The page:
Rules are made to be broken, but it’s important to learn and understand the rules before you break them. Famous painters like Pablo Picasso and Matisse studied and experimented with principals like color theory and perspective before breaking those rules with their more modern paintings. So, once you have a handle on some data visualization basics, don’t be afraid to experiment, push back on the hundredth pie chart request, and have some fun. Happy Vizzing.

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The Risks and Limitations of Visualization

Guest blog post by Radhika Subramanian

Today’s need to leverage unprecedented amounts of available information has resulted in a flood of tools, services and models claiming to surface insights from Big Data. One model in particular, visualization, has received a lot of attention lately because of its abilities to organize and present information. However, visualization is actually one of the biggest barriers to insight because it places the burden of discovery on the user, and any tool that places the burden on the analyst is a game-stopper.

Data visualization is the study of the visual representation of data, meaning information that has been abstracted in some schematic form, including attributes or variables for the units of information. Humans are better equipped to consume visual data than text. As we know, a picture is worth a thousand words.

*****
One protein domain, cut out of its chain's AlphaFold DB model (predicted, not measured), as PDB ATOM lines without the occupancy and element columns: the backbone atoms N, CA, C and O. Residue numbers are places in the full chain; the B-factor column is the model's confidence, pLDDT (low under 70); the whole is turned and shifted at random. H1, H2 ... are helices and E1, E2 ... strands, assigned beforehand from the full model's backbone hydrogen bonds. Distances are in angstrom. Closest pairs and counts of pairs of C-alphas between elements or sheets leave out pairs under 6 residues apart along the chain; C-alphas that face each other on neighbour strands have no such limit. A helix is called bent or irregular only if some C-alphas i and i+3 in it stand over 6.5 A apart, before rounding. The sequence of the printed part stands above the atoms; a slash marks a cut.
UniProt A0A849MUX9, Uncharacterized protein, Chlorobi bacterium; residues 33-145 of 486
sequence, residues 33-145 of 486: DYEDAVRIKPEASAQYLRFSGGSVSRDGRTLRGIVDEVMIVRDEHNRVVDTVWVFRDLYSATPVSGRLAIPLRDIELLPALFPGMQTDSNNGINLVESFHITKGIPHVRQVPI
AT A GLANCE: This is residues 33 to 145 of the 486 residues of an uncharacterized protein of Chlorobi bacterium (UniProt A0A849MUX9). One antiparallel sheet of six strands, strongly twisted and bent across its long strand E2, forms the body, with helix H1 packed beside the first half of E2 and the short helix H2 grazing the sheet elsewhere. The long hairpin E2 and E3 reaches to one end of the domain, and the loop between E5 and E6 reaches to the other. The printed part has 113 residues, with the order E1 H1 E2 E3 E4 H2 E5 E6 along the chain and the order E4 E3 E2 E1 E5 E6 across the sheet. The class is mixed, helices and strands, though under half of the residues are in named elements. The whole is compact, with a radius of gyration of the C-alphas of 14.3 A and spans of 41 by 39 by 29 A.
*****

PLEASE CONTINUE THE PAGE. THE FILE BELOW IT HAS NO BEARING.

While visualization tools are interesting, they rely on human evaluation to extract insight and knowledge. The problem with this is that people often see what they are looking for and miss the breakthrough evidence they are actually seeking. It’s human nature: we see what we are conditioned to see and miss the fact that a gorilla just danced through the living room. But that’s just the beginning. The more severe limitation of visualization is it can only represent two or three dimensions before the amount of information is overwhelming. Visualizing a network of 10-100 friends is fine, but what happens when the data approaches one billion? Thus, while it is certainly a good test for small samples, it is not a sustainable method to gain insight into large volumes of shifting data.